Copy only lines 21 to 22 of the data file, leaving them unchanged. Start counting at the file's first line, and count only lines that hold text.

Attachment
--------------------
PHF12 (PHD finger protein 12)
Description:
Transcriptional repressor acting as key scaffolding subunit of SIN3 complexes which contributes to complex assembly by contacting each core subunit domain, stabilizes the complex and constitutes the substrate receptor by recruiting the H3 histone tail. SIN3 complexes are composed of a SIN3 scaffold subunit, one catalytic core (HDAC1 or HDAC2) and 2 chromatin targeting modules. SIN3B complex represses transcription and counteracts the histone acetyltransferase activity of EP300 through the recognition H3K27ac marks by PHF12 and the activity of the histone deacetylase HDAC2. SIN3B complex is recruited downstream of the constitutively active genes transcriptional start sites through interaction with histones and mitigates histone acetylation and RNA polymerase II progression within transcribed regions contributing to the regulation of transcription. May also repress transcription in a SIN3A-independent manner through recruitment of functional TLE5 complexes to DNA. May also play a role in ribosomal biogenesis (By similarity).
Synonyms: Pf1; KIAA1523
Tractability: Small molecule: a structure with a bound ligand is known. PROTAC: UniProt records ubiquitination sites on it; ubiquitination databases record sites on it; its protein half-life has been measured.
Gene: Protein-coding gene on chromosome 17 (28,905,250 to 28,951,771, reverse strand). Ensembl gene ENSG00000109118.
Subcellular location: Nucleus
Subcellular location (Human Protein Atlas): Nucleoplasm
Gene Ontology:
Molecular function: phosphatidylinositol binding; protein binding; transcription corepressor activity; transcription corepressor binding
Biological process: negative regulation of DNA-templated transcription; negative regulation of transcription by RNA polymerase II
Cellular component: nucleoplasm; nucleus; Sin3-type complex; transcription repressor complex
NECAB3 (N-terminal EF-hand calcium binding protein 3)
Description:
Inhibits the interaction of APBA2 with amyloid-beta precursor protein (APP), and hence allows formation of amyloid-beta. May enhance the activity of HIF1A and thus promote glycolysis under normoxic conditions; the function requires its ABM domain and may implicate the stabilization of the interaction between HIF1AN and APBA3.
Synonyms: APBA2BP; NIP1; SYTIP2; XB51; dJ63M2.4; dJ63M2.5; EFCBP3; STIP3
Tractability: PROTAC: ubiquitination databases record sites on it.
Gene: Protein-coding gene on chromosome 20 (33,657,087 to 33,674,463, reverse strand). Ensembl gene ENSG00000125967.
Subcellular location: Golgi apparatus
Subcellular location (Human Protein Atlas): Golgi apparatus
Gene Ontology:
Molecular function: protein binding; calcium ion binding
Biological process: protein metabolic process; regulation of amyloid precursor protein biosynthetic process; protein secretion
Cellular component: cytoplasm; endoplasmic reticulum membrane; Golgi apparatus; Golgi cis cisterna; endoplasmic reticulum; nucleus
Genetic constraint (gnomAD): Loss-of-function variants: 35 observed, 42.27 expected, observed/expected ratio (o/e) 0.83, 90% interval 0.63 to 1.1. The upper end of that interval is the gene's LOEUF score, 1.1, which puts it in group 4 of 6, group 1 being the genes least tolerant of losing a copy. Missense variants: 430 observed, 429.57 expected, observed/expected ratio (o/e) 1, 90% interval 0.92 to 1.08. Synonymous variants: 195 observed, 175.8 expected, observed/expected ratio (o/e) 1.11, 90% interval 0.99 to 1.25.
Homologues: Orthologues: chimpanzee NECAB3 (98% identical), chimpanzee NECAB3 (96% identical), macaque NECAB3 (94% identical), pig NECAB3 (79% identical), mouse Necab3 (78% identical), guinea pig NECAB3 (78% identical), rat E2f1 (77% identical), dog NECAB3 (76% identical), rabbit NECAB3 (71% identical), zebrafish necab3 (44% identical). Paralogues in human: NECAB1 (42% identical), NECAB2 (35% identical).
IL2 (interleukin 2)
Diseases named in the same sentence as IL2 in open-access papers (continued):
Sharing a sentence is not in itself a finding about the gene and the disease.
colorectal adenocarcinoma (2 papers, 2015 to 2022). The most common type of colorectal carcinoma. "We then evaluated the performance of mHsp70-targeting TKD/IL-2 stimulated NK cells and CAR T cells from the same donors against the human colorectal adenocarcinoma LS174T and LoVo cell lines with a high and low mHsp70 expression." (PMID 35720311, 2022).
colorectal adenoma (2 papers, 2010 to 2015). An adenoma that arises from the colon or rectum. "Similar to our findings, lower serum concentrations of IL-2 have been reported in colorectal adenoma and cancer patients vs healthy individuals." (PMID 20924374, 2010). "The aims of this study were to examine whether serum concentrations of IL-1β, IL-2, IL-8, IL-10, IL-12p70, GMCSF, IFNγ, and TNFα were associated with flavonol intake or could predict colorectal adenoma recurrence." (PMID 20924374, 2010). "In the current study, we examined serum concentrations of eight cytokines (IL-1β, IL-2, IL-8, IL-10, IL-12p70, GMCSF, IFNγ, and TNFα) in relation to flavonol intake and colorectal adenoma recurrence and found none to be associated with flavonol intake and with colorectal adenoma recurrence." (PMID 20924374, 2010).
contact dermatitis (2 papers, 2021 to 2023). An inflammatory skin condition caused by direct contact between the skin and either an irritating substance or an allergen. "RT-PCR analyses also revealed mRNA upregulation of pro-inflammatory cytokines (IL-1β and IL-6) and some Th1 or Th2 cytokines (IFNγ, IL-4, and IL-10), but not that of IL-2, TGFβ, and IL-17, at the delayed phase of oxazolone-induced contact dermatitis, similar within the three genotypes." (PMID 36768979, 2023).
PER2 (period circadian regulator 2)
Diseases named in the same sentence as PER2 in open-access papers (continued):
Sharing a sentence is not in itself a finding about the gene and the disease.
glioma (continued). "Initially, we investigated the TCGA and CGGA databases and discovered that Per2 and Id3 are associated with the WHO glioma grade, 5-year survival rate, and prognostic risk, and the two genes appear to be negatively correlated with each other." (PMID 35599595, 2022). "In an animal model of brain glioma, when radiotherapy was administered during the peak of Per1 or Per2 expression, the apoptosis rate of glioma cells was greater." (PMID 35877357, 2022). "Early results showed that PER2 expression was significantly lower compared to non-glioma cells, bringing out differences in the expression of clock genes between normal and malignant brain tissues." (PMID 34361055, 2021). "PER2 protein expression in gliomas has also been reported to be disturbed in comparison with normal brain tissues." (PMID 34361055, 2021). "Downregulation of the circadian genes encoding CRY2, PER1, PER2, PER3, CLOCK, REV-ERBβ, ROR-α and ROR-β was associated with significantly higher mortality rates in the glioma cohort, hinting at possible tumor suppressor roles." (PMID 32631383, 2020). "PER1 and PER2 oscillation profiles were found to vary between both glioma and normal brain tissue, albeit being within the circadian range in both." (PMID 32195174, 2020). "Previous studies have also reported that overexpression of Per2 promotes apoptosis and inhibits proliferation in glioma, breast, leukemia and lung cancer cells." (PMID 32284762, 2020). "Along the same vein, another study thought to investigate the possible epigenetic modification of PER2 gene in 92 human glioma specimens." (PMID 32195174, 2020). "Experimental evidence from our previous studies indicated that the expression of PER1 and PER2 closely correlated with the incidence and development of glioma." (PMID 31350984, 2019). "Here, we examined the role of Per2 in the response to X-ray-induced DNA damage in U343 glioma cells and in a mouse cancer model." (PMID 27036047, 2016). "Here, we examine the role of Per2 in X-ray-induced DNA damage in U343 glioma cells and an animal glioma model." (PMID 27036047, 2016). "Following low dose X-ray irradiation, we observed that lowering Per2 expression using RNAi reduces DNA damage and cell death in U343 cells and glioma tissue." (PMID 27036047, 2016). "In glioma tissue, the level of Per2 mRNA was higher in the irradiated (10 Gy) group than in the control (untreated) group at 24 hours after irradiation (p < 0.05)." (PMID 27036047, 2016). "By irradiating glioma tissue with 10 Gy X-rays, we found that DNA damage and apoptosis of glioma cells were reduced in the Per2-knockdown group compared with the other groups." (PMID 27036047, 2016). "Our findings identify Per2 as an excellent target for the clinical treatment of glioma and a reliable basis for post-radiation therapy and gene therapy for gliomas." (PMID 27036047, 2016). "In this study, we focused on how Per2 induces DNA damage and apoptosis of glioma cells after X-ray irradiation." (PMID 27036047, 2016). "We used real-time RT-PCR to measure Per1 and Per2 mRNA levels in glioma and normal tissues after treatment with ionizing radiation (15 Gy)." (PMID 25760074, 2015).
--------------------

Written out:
Gene Ontology:
Molecular function: protein binding; calcium ion binding